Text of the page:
WASHINGTON -- Despite Republicans' attempts to tear down the Patient Protection and Affordable Care Act, the law's fifth annual insurance enrollment season began Wednesday morning, opening a 45-day window in most of the country for eligible consumers to buy health plans for the coming year.
As of 6 a.m. Central time, healthcare.gov, the federal website on which Affordable Care Act marketplaces in 39 states rely, went from previewing insurance options to saying, "2018 Open Enrollment is here."
Unlike the past four years, when President Barack Obama's administration marked the arrival of each signup period with considerable hoopla from the White House on down, President Donald Trump and his health care advisers limited their statements about the start to a single tweet Tuesday afternoon from the Health and Human Services Department.
The uncustomary quiet -- federal health officials have slashed by 90 percent the government's spending on advertising and other strategies to spotlight the law's marketplaces -- is one of several dynamics prompting widespread predictions that fewer Americans will end up with coverage. Signups swelled during each of the marketplaces' initial years. They dipped slightly to 12.2 million for 2017, a decrease that appears to have been caused by a slowdown during the enrollment period's final days when Trump took office and his administration pulled much of the planned outreach campaign.
For the latest enrollment, recent surveys suggest that many Americans are confused about whether Affordable Care Act insurance still is being sold and that the vast majority of uninsured people eligible for such coverage don't know that now is the time to buy it. The law's marketplaces provide access to insurance to people who cannot get affordable health benefits through a job. More than 8 in 10 qualify for federal subsidies to defray the cost of health plans' premiums.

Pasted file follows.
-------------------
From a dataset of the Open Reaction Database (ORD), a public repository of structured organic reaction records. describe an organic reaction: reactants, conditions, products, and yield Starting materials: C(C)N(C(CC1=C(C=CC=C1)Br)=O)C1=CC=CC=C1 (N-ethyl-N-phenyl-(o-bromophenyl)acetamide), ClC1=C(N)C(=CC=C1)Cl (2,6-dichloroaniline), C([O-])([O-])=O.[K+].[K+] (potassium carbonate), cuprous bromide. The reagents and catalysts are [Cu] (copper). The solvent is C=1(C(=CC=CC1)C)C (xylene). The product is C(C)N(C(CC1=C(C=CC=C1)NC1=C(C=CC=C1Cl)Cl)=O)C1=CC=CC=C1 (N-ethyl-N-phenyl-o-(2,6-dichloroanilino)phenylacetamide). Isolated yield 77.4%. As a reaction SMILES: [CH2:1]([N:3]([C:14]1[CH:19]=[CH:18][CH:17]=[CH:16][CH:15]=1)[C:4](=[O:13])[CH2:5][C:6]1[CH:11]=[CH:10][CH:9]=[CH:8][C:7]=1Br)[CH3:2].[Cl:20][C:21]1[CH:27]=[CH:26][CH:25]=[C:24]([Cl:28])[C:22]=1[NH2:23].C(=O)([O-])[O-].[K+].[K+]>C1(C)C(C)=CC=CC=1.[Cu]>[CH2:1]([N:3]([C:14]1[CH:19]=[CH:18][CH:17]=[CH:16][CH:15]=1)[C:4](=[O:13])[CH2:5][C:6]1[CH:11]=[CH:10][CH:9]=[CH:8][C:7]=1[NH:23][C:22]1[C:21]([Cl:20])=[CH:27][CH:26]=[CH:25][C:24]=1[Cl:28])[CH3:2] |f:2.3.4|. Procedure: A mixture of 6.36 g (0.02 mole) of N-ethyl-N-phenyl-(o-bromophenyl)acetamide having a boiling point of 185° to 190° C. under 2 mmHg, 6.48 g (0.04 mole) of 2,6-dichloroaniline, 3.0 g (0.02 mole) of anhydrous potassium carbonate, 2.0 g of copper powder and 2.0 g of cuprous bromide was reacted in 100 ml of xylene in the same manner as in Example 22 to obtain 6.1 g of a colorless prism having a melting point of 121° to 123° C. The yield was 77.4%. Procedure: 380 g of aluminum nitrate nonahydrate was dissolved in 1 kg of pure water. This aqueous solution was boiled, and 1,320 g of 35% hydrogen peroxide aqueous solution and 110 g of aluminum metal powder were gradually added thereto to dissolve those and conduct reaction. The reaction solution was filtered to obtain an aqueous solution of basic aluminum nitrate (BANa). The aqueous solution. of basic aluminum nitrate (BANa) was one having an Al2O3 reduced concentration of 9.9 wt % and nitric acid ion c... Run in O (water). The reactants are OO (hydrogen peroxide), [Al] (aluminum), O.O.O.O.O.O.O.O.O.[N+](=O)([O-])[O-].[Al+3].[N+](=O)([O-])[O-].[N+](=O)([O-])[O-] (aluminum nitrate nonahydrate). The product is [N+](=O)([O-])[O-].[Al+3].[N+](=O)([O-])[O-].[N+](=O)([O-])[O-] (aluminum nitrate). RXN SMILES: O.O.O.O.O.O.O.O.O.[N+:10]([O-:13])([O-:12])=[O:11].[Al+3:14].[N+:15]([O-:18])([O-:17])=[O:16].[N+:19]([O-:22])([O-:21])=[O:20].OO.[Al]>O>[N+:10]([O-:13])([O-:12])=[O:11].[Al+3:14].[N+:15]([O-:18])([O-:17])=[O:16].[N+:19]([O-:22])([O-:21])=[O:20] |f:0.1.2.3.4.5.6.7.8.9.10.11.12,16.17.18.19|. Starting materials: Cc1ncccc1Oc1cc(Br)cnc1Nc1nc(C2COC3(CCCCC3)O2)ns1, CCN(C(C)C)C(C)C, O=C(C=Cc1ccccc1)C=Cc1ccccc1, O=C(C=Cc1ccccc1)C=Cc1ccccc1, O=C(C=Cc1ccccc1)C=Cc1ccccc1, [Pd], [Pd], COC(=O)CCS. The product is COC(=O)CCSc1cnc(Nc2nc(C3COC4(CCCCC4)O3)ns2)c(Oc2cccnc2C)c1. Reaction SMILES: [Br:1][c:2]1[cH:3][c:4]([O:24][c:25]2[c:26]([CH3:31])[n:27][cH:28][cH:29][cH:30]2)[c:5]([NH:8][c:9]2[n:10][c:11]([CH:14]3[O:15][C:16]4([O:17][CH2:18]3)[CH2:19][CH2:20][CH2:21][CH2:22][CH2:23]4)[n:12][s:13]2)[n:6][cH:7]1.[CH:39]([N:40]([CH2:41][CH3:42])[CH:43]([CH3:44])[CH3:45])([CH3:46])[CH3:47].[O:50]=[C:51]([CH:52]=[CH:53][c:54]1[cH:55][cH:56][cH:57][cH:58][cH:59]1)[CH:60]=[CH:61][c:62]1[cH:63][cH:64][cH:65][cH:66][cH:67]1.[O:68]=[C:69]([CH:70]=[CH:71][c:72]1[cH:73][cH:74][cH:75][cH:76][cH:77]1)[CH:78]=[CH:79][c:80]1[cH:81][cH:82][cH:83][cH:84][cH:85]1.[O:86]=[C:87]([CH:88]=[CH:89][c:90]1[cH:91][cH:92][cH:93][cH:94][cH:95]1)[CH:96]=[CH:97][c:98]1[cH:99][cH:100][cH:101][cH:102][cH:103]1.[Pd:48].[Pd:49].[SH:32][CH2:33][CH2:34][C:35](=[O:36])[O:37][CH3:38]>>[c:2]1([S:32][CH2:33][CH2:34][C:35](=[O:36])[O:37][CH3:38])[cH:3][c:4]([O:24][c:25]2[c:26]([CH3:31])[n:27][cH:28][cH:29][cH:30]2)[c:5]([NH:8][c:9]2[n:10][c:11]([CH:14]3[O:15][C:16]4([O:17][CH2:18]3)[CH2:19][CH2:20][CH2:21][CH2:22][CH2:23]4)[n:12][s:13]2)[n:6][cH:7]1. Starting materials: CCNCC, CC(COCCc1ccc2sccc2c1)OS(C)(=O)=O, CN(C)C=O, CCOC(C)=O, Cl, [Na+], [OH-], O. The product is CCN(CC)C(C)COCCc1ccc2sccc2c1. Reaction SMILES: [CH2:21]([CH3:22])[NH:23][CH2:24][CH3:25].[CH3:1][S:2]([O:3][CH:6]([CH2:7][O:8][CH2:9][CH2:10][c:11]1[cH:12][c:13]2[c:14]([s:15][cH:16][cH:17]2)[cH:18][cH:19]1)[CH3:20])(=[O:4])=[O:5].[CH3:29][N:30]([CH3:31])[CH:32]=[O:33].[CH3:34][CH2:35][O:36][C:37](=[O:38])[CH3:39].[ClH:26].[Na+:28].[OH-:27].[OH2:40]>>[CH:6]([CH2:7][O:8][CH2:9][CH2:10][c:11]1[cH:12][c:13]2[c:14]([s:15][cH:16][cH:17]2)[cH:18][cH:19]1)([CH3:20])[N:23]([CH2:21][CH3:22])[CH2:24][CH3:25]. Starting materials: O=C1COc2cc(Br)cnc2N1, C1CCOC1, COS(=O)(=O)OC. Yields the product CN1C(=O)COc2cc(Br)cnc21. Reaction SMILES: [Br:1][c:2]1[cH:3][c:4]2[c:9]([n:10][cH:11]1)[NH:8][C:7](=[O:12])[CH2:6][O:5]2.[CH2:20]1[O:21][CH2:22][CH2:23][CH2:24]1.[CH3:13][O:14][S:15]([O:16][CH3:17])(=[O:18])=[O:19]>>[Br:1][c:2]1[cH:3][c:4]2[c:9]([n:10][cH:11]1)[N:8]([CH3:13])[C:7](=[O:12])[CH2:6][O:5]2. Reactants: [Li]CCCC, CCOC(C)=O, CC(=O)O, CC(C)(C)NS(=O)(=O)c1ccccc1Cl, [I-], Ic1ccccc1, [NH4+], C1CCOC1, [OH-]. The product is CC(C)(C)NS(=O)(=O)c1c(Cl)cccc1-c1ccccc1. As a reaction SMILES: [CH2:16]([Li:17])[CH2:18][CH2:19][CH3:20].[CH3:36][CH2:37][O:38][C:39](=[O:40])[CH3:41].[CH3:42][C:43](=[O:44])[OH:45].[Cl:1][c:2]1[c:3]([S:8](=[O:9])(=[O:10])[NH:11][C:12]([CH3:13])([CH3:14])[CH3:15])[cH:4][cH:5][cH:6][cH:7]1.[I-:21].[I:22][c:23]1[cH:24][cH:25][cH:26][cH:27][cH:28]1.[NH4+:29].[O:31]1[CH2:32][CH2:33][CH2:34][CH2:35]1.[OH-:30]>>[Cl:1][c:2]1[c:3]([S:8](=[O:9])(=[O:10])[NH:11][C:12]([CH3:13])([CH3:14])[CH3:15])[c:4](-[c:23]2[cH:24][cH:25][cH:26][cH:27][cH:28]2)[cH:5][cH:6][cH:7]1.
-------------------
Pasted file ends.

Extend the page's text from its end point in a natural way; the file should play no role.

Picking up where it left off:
This lack of awareness is especially problematic, said Karen Pollitz, a senior fellow at the Kaiser Family Foundation, given insurers' continued departure from the marketplaces in parts of the country and the "unusual ways" monthly premiums are changing before subsidies are taken into account.
"It's going to be very important [for people] to go onto the marketplace site and see what their situation is going to be," she said. And with the enrollment period on healthcare.gov cut in half from three months -- Dec. 15 is now the deadline for the federal exchange -- "waiting until the last minute is not a good idea. If people are used to waiting until after the holidays, they will be very disappointed. They won't be able to get insurance for 2018."
Consumers who already have Affordable Care Act coverage will have special trouble if they wait for the federal exchange to re-enroll them automatically. In previous years, they had several weeks to switch or drop plans after autoenrollment in mid-December. But there is no longer time available to make such changes; the renewals will be done the day after the signup season ends.
In the absence of a robust federal enrollment campaign, Democratic members of Congress, activists, local officials and several celebrities began a major push Wednesday at events across the country.
In Nashville, Tenn., Democratic Mayor Megan Barry joined Grammy Award-winning musicians Bill Lloyd, Ashley Cleveland, Gary Nicholson and Todd Sharp at a "Health Care Rocks" event. In New York City, Democratic Mayor Bill de Blasio planned to gather with other local officials, representatives from Planned Parenthood and others in the atrium of Harlem Hospital.
Supporters of the law will tweet with the hashtag #GetCoveredNow to spread the word that enrollment is underway, and former Health and Human Services Secretary Kathleen Sebelius, who oversaw the rocky beginnings of healthcare.gov four years ago, planned to speak to the media about the importance of sign-ups.
Information for this article was contributed by Colby Itkowitz of The Washington Post.
A Section on 11/02/2017
Print Headline: Enrollment for health care underway